The 401(k) system has led to deep financial woes for a generation of American workers, leaving most people with inadequate retirement savings and dreary prospects for their latter years, according to a new research report.
The widespread adoption of 401(k) plans in the last three decades has benefited upper-income workers, providing them with a coveted tax break even as it has left them at the mercy of the volatile stock market, according to the analysis by the Economic Policy Institute, a liberal think tank.
But the 401(k) system has been a dud for the vast majority of Americans, with women, young people and minorities among the broad groups whose financial well-being is at risk because they're not saving enough.
"Retirement insecurity has worsened for most Americans as retirement wealth has become more unequal," the report says. "For many groups, the typical household has no savings in retirement accounts and balances are low even when focusing only on households with savings."
The report generally doesn't break new ground. Many of the statistics have been talked about for years in financial and public-policy circles.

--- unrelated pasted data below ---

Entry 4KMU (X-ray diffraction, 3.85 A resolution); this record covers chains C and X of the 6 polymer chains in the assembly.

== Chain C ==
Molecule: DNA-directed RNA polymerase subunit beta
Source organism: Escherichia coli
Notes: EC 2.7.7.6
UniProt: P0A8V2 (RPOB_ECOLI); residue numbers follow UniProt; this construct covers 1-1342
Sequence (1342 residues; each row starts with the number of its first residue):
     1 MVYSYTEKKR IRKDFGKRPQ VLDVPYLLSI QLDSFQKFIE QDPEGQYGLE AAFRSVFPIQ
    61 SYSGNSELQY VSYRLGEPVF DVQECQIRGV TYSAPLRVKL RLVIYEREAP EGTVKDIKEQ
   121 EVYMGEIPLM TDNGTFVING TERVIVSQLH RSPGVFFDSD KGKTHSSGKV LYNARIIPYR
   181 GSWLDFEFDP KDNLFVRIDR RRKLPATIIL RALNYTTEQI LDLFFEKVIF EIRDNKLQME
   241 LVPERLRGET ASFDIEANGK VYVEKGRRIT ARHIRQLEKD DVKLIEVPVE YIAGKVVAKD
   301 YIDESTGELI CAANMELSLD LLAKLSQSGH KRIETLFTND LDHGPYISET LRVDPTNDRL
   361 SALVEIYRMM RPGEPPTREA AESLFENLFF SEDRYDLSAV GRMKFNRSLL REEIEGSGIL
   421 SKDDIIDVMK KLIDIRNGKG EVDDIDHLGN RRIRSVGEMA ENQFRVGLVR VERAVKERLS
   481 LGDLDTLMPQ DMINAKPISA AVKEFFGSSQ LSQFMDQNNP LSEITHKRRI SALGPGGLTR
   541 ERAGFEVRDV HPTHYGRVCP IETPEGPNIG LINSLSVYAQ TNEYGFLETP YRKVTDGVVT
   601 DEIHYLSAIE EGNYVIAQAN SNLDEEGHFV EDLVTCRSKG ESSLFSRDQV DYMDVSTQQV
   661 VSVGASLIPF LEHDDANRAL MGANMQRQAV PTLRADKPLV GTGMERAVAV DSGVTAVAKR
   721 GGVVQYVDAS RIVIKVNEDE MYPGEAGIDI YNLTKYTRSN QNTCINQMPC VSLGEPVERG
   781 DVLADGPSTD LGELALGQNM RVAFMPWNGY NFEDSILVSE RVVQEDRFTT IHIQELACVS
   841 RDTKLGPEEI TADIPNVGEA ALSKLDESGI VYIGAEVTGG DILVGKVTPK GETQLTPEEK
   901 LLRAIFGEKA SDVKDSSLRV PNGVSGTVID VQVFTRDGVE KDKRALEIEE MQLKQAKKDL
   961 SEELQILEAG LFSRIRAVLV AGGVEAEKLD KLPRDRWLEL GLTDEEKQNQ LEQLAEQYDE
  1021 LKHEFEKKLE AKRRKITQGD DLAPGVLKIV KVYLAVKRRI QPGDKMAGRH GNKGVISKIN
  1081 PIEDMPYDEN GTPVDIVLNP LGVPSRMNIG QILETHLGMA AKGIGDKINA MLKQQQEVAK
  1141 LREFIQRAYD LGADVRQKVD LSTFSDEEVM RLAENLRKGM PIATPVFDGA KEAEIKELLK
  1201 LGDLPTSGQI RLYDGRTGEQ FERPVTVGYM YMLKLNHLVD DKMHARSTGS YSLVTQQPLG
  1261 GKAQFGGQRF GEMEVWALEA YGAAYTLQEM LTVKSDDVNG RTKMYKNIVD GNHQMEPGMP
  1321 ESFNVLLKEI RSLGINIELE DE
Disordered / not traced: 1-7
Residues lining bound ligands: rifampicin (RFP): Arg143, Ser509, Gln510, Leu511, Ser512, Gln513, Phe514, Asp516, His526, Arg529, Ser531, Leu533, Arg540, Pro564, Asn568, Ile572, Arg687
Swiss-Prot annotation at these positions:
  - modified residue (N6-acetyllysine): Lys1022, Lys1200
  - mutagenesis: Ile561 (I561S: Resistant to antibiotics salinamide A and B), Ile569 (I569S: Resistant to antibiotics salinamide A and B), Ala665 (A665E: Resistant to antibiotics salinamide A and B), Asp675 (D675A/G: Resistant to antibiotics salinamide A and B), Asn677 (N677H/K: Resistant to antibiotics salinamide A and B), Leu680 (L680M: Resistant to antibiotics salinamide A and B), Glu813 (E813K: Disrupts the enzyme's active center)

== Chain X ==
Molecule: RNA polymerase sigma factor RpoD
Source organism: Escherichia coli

For example, there's been extensive hand-wringing over the years that people don't understand 401(k)s, don't save enough and invest too conservatively to sustain themselves through old age.
But the report underscores the shifting tone of the national retirement discussion – from suggestions on ways that 401(k)s can be improved to calls for the current system to be scrapped entirely in favor of something else.
For middle-income earners, the median balance in 401(k) plans as of 2010 was a lowly $23,000, according to the study.
Only 52% of middle-income households had 401(k) accounts, according to the study. That compares to 88% of households in the top 20% of income.
Not surprisingly, 401(k) savings are clustered among the ranks of the affluent, with 72% of total savings held by the top 20% income group.